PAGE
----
There were a few surprises! Firstly, being approached by The Australian Career Book Award to nominate my book, and then being on the finalist list was gratifying. I know my readers find the book useful, but having some external acknowledgement is also good. My biggest surprise was taking a call from Paris to be interviewed on this universal problem of fulfillment for people who have another life-time of contribution to make. There is also interest from Canada and the UK. There also may be a new development in Australia. I was approached by the Australian Chamber of Commerce and Industry to put in a joint tender to the Commonwealth Government to set up a program for older people to start their own businesses. This is presently under discussion … so watch this space!

December 2018

The Career Writer of the Month for December is Joanna Maxwell, the author of Rethink your career in your 40s, 50s and 60s. Joanna has a background in journalism and law, and a strong track record in career coaching – helping the people she writes for. She has a present role in age discrimination policy development with the Australian Human Rights Commission.

How did you go about writing the book?

Career Writer of the month

Lawrence Arnold & Joanna Maxwell with The  
Australian Career Book Award

I had written the book before starting my aged discrimination role with the Human Rights Commission, so I wasn’t doing my day job and then writing at midnight. However, the book ideas had built up over many years of career coaching with older clients, so I suppose it was the outcome of my day job then. There’s so much crossover with the book and my policy role now. I feel that I’ve had the practical experience of working with real people, and that I can bring that knowledge and empathy into the world of government reports and national conferences. I can see the faces behind the documents and know that I’m still working for them in a new way, and on a bigger canvas.

What are the most innovative aspects of the book?

Some of the exercises are quite creative. I developed many of them over some years of working with clients, so I have confidence they will work for a wide range of readers. The life map exercise is one that really extends readers and forces them to dig deep, and then use that thinking to get clarity.

What were some of the writing problems you faced, and how did you solve them?

Putting a lot of information in order was a challenge. My instinct was to frame it with the data, but I felt this may have appeared too technical, and would put people off. I decided on an organizing principle of a ‘career client’ developing along a pathway that was getting more enticing in the direction of travel.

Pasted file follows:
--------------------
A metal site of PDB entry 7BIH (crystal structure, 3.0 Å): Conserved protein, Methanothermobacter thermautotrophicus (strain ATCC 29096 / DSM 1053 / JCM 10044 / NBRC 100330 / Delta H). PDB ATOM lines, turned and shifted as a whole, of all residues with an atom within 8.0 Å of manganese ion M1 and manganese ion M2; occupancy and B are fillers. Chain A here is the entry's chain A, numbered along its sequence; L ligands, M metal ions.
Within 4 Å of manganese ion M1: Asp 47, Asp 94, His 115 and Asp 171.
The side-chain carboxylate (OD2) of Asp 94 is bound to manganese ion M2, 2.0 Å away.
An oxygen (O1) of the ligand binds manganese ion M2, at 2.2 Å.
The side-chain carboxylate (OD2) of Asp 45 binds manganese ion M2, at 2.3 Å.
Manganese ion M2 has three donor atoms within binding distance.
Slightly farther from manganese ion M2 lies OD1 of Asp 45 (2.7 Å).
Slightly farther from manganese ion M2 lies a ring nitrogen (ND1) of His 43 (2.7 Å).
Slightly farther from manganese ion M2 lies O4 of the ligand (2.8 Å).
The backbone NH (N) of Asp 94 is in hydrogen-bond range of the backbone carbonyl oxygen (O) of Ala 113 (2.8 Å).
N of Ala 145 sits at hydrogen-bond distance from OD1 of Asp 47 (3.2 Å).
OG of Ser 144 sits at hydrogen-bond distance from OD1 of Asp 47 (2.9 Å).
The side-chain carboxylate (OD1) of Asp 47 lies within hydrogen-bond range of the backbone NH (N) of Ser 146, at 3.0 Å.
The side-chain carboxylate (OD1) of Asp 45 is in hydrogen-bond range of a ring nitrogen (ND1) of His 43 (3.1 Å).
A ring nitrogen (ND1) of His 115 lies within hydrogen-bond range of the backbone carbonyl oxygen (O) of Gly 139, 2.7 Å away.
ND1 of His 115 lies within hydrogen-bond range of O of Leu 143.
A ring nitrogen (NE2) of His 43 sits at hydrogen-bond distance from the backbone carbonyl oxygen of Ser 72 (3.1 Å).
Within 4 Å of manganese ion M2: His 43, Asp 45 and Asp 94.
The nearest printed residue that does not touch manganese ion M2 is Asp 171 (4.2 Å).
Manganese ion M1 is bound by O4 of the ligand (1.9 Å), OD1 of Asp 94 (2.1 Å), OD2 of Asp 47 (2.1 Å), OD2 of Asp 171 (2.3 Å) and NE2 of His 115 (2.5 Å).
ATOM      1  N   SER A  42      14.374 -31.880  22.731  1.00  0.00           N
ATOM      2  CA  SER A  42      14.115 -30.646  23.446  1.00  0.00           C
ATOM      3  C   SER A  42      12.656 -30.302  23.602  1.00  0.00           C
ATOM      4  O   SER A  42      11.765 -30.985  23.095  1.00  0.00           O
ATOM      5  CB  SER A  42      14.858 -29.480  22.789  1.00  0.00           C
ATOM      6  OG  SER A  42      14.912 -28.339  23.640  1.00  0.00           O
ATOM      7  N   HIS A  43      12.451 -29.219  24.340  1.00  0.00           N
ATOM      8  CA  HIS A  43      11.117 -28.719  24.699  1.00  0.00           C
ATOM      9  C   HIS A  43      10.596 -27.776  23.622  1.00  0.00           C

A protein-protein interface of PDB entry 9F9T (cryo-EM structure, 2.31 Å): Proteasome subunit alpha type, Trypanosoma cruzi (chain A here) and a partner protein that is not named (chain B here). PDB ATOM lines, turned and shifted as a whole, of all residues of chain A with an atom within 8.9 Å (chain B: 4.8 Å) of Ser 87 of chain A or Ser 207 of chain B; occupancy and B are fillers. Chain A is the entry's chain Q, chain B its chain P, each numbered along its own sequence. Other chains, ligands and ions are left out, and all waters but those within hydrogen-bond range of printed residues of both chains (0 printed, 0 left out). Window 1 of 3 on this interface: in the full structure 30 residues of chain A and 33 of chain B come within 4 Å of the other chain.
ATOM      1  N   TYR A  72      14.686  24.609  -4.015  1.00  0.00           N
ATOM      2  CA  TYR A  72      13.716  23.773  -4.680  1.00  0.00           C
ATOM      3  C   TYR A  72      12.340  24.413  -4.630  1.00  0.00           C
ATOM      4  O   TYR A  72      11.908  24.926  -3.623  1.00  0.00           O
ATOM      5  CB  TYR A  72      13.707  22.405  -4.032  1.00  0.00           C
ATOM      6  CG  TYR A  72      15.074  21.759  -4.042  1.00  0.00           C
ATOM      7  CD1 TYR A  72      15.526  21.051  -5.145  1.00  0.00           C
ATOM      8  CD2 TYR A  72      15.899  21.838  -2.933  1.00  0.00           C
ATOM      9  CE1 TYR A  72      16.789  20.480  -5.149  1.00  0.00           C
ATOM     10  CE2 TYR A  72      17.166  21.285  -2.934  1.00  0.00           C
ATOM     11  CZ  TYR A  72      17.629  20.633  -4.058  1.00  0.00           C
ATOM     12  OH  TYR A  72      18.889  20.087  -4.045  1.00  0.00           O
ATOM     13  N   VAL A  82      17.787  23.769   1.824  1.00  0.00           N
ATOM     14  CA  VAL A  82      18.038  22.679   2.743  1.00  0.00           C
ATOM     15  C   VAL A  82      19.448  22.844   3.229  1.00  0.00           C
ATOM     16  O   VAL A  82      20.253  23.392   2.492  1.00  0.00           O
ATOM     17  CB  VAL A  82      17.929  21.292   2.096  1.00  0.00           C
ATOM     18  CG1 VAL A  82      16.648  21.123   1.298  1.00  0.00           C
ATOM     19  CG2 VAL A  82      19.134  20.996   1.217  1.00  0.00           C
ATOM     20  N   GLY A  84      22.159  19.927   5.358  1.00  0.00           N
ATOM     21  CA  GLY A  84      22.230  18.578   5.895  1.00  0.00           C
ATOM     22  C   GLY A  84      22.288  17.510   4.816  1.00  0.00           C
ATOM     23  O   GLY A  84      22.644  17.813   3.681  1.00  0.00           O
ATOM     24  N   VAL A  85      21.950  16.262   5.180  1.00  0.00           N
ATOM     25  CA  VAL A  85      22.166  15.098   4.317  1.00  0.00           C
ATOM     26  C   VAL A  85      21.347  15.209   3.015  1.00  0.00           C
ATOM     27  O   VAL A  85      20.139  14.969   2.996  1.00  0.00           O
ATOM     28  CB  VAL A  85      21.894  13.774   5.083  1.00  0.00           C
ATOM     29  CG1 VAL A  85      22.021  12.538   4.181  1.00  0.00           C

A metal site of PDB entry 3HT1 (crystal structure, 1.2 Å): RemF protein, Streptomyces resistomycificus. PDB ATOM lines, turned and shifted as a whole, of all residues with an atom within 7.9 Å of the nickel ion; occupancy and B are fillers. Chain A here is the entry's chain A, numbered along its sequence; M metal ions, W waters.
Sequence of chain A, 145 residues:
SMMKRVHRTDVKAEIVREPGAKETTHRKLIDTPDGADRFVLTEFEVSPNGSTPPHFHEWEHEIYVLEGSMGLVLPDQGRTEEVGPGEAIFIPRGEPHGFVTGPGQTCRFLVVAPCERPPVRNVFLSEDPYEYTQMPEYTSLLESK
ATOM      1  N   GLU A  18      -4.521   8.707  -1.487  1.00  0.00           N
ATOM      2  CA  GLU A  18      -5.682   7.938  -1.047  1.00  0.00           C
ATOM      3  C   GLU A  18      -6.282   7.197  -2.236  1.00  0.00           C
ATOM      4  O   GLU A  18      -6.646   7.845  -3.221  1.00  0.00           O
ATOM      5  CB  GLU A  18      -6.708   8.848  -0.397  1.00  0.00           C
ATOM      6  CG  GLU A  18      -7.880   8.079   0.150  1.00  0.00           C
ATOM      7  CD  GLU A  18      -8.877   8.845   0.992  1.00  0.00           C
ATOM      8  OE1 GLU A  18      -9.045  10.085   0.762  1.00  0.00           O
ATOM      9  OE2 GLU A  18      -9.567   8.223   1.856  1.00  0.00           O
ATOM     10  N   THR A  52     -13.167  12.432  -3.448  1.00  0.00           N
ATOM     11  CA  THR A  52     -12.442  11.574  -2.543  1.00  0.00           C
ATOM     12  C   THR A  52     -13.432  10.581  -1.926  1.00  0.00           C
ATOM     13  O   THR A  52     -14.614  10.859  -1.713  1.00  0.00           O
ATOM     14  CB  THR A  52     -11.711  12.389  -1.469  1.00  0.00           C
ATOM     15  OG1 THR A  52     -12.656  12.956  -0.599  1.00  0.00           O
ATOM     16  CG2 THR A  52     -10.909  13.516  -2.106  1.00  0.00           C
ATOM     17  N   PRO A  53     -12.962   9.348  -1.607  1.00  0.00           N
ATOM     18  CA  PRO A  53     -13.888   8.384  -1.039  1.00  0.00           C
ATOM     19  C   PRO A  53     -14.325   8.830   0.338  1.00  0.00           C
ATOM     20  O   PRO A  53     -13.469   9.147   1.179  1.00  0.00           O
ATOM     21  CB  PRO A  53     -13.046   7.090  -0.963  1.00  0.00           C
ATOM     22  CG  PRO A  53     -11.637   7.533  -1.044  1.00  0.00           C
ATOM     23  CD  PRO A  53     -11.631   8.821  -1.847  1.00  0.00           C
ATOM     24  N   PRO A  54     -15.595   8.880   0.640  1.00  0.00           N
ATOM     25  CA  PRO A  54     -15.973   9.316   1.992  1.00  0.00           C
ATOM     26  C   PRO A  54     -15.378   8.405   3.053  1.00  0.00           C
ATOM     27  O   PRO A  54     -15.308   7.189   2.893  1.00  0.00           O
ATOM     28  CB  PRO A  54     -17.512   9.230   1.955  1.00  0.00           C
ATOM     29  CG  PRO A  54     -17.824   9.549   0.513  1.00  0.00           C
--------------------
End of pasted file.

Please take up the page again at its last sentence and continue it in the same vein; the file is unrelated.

At a practical level, I found using Scrivener very helpful. I could see where things were and make decisions about where to drop things in. With a background in journalism, I’d polished my craft, and done the hard yards, so came to the task with a lot of experience in writing for different audiences. This also gave me confidence in negotiating with my editor, particularly on the personal stories.  Editors probably like to streamline the narrative, and straighten the highway so the reader isn’t distracted from the message, and the stories were a point of discussion. However, as a journalist I know a good story when I see one, and I used the stories, not as back roads but as bridges to keep us on the straight and narrow.

Is there anything you would have liked to have covered in the book, but didn’t?

I was clear on my aims for the book, and disciplined in framing my views on ageism in employment. I felt there was no point in standing on the high ground pointing out errors.  My aim was to help individuals with their next career move, and if the book got wider traction with the wider society, I wanted to explain to employers, and not alienate them with an enraged rant.

Has writing the book changed anything for you?

It’s given me a springboard in advocacy, and a higher profile in what I’m doing because I get a better hearing from people. It’s opened up a whole new world. I’m working on the same issue of recognition of older workers, but from a policy point of view. I’m still the same person with the same views, but I feel that publishing the book, the support of colleagues in doing that, and the recognition from The Australian Career Book Award and the Royal Society of Arts puts me at a higher platform on the tower – so I can have a bigger impact when I dive into the debate.